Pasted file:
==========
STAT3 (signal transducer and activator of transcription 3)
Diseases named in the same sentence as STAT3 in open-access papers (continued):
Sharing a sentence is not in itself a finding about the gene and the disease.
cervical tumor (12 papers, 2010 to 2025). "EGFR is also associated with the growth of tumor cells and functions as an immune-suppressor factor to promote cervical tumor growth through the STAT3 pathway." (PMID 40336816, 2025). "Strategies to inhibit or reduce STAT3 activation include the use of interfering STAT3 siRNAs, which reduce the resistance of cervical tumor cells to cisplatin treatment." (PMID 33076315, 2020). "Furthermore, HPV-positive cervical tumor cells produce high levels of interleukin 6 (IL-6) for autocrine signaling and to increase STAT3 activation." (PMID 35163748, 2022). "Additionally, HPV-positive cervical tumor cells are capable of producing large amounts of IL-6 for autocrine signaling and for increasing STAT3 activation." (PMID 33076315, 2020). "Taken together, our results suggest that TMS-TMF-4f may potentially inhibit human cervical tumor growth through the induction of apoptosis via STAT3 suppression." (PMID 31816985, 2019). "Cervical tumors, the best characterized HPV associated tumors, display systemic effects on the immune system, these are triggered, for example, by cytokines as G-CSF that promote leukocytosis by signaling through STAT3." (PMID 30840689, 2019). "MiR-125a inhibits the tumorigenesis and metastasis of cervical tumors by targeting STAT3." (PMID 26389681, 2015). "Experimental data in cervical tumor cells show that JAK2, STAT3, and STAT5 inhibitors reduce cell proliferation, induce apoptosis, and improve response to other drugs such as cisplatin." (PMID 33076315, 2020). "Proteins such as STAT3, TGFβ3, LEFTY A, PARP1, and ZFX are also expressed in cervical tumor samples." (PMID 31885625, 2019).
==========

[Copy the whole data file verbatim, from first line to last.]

STAT3 (signal transducer and activator of transcription 3)
Diseases named in the same sentence as STAT3 in open-access papers (continued):
Sharing a sentence is not in itself a finding about the gene and the disease.
cervical tumor (12 papers, 2010 to 2025). "EGFR is also associated with the growth of tumor cells and functions as an immune-suppressor factor to promote cervical tumor growth through the STAT3 pathway." (PMID 40336816, 2025). "Strategies to inhibit or reduce STAT3 activation include the use of interfering STAT3 siRNAs, which reduce the resistance of cervical tumor cells to cisplatin treatment." (PMID 33076315, 2020). "Furthermore, HPV-positive cervical tumor cells produce high levels of interleukin 6 (IL-6) for autocrine signaling and to increase STAT3 activation." (PMID 35163748, 2022). "Additionally, HPV-positive cervical tumor cells are capable of producing large amounts of IL-6 for autocrine signaling and for increasing STAT3 activation." (PMID 33076315, 2020). "Taken together, our results suggest that TMS-TMF-4f may potentially inhibit human cervical tumor growth through the induction of apoptosis via STAT3 suppression." (PMID 31816985, 2019). "Cervical tumors, the best characterized HPV associated tumors, display systemic effects on the immune system, these are triggered, for example, by cytokines as G-CSF that promote leukocytosis by signaling through STAT3." (PMID 30840689, 2019). "MiR-125a inhibits the tumorigenesis and metastasis of cervical tumors by targeting STAT3." (PMID 26389681, 2015). "Experimental data in cervical tumor cells show that JAK2, STAT3, and STAT5 inhibitors reduce cell proliferation, induce apoptosis, and improve response to other drugs such as cisplatin." (PMID 33076315, 2020). "Proteins such as STAT3, TGFβ3, LEFTY A, PARP1, and ZFX are also expressed in cervical tumor samples." (PMID 31885625, 2019).